Opposite to Rana Kumbhaís palace is the Naulakha Bhandar. Once a hemispherical building with lofty walls and towers, it is now in ruins. The appellation comes from Rs 9 lakh that were kept here to meet Banbirís expenses. Incidentally, the Vijay Stambh or Victory Tower, erected by Rana Kumbha to commemorate victory over the combined forces of Gujarat and Mahmud Khilji of Malwa in 1440, also has nine storeys. It was constructed between 1458 and 1468, and has a girth of 30 ft. at the base, it rises 37 metres, with intricately engraved sculptures from the Hindu mythology adorning the outside and inside of tower.

Remarkably, every idol bears its name beneath, though most of them are not legible. Going on the top storey of the Stambh, covering 157 steps, watch your head on the lintels, as one has to bow head to pass the narrow gates. The top offers a panoramic view of the fort and the nearby area. Apes abound in the area and are often a nuisance to the unsuspecting tourist. Take care that you do not have any purse hanging on your shoulder and carrybag in your hand. To guard against mischief, pull up the glass of your car also.

Close to the Stambh is the Mahasati where Ranas were cremated and there are Sati stones to commemorate women who immolated themselves on their husbandís funeral pyres. An ancient Sammidheshwar temple, a witness to all there events, stands nearby and daily worship is still performed there. Walking down further, at the edge of the cliff one finds a deep tank fed by a cow-mouthed perennial spring. It is rightly called the Gomukh reservoir and it supplies essential water to the inmates of the fort. The opening here has a cave leading to a cellar in Kumbhaís palace where Padmini and her entourage are said to have committed jauhar.

As one continues further south, one comes across a signboard in blue giving the direction towards Padminiís palace. By following this, one reaches the spot from where Khilji saw the reflection of Padmini in the mirror. The four-storey palace of Padmini, standing in a pool of clear water presents a lively view in the otherwise dull surroundings of the fort. The ancient Kalika temple, dedicated to goddess Kali is nearby. Daily worship takes place here. Between Gomukh and the Kalika temple is the ruined palace of legendary heroes Jaimal and Patta. Nearby, a lake has been named in their honour. Further south, a small area is reserved for a Deer Park.

As the antiquity of the fort is difficult to trace, it is believed that Bhima, the legendary figure of Mahabharata, visited this place and opened a water reservoir with the simple dash of his foot. The pool was called Bhim Lat. Some historians are of the view that the fort was originally built by Chandergupta Maurya in the 7th century and he named it Chitrakoot. Whatever the history, location and architecture of the fort, it arouses a lot of curiousity among the visitors.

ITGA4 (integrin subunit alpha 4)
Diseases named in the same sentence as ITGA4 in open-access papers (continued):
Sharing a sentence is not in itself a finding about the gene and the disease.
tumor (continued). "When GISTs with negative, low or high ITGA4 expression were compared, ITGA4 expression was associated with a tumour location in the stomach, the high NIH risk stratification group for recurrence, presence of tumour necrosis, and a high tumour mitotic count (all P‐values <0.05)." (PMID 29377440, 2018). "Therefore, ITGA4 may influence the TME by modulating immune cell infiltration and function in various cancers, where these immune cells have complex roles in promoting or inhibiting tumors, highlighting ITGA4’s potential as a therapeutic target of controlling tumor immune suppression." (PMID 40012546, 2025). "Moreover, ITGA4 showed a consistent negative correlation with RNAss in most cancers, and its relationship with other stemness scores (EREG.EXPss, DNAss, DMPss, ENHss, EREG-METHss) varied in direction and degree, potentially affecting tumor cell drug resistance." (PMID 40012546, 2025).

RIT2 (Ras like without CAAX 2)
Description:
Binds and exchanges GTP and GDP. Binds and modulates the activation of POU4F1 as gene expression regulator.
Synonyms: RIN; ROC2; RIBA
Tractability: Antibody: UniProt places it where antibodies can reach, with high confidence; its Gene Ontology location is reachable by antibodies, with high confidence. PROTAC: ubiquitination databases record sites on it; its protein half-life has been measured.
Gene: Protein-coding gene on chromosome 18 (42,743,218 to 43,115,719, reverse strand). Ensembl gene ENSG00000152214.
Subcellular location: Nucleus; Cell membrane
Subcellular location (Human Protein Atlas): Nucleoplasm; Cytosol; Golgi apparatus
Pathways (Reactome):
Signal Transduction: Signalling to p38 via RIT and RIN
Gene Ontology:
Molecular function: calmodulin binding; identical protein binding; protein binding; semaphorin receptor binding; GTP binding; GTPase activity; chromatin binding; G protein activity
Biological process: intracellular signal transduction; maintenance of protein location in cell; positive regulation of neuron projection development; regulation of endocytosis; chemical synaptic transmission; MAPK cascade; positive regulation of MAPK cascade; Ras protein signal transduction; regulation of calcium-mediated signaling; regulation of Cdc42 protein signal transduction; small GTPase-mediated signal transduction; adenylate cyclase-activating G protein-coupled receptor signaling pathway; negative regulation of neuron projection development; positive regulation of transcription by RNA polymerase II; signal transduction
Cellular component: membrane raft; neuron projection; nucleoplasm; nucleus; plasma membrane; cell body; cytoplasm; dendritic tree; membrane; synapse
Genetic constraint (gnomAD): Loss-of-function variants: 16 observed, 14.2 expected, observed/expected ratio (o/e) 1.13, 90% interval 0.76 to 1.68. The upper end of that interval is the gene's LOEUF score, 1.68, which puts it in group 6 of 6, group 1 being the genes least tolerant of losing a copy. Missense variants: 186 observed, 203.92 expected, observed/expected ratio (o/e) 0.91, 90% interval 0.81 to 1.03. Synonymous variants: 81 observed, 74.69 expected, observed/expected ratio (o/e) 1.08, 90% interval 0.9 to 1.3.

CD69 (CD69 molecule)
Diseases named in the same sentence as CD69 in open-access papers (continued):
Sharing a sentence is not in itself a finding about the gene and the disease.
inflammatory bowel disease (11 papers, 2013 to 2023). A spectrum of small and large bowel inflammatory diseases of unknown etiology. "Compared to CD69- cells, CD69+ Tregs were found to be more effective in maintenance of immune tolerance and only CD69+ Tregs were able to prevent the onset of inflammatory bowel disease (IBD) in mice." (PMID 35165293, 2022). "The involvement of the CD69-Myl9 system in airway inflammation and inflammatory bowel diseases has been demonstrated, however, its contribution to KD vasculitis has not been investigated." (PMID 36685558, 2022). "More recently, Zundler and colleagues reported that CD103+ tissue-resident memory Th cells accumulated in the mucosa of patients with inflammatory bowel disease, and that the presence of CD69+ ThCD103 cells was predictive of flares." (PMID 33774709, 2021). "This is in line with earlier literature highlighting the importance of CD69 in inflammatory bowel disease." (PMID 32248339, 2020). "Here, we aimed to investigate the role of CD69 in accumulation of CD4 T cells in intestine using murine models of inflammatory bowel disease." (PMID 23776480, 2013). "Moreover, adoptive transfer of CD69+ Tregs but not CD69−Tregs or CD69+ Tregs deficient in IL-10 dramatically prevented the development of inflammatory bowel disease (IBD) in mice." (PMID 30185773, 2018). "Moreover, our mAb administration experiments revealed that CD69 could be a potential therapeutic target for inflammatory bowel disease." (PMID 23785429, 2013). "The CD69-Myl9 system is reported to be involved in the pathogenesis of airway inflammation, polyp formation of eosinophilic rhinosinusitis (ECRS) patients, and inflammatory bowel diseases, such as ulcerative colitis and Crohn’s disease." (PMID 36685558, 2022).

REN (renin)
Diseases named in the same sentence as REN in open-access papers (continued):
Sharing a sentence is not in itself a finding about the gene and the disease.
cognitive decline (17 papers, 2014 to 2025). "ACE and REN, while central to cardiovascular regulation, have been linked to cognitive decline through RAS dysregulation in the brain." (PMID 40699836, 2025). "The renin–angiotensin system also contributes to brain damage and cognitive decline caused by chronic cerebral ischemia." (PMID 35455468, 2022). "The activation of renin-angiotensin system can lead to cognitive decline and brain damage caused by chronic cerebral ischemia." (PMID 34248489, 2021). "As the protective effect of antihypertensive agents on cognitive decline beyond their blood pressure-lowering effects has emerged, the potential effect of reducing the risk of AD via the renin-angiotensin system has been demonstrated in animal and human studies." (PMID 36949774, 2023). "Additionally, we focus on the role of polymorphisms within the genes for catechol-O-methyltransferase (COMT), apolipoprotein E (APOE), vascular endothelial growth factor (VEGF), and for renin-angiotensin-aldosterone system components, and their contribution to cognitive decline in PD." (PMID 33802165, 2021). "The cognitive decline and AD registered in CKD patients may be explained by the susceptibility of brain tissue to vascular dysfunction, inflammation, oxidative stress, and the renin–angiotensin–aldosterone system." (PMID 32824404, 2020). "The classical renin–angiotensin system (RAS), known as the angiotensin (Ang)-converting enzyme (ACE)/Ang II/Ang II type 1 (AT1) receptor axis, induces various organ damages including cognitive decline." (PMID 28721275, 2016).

At a short distance from Surajpol, the main gate of fort, is located the Kirti Stambh, the Tower of Fame. It is dedicated to Lord Adinath, the first Tirthankar of the Jains. Renovated recently, it was built in the 13th century by the Jain community. It is 22 metres high but smaller as well as older than the Victory tower. It is 30 feet wide at the base and 15 ft. wide at the top. It is replete with naked figures of various Tirthankaras, thus indicating it to be a monument of the Digambaras. A close staircase is built inside to reach the top seventh storey.

Adjacent to the Kirti Stambh, is the idolless Mahavira Swami temple, which is being renovated by the archaeological department. Fateh Parkash palace, a building built in the modern style, houses a museum. A large collection of sculptures, dating back to the 3rd century BC are on display. The multi-coloured frescoes have turned pale. Close to this palace is the Meera temple, that was built during the times of Rana Kumbha in the architectural style that can be termed as ornate Indo-Aryan.

A picture of Lord Krishna and his devotee Meera, has been placed inside. Taking it to be amrit nectar, Meera is said to have gulped poison sent by Vikramaditya at Maharana Kumbhasís palace.

Other important monuments within the fort, worth seeing are Jatashankar Mahadev Devalaya, Samideshwar Mahadev temple, Khatan Raniís palace, Bhaksi a small jail type building, Raj Tila, Domes of Gora and Badal, Chittori burj and Mohar Magri. Mohar Magri has an interesting tale behind it. Itís a small artificial hill some 150 ft. below chittori burj. When Akbar attacked Chittaur, he selected this hill to raise it to the fortís height by piling up soil for conquering it. Every labourer was given a gold mohur for dumping one basket of soil, so giving it the name Mohar Magri.

Exploring the Chittaur fort proves to a trip down the history lane where the heroic legends of great warriors are written with blood. The very sight of debris whose once elegant palaces stood, brings images of war vividly before eyes.

Home This feature was published on October 29, 2000Top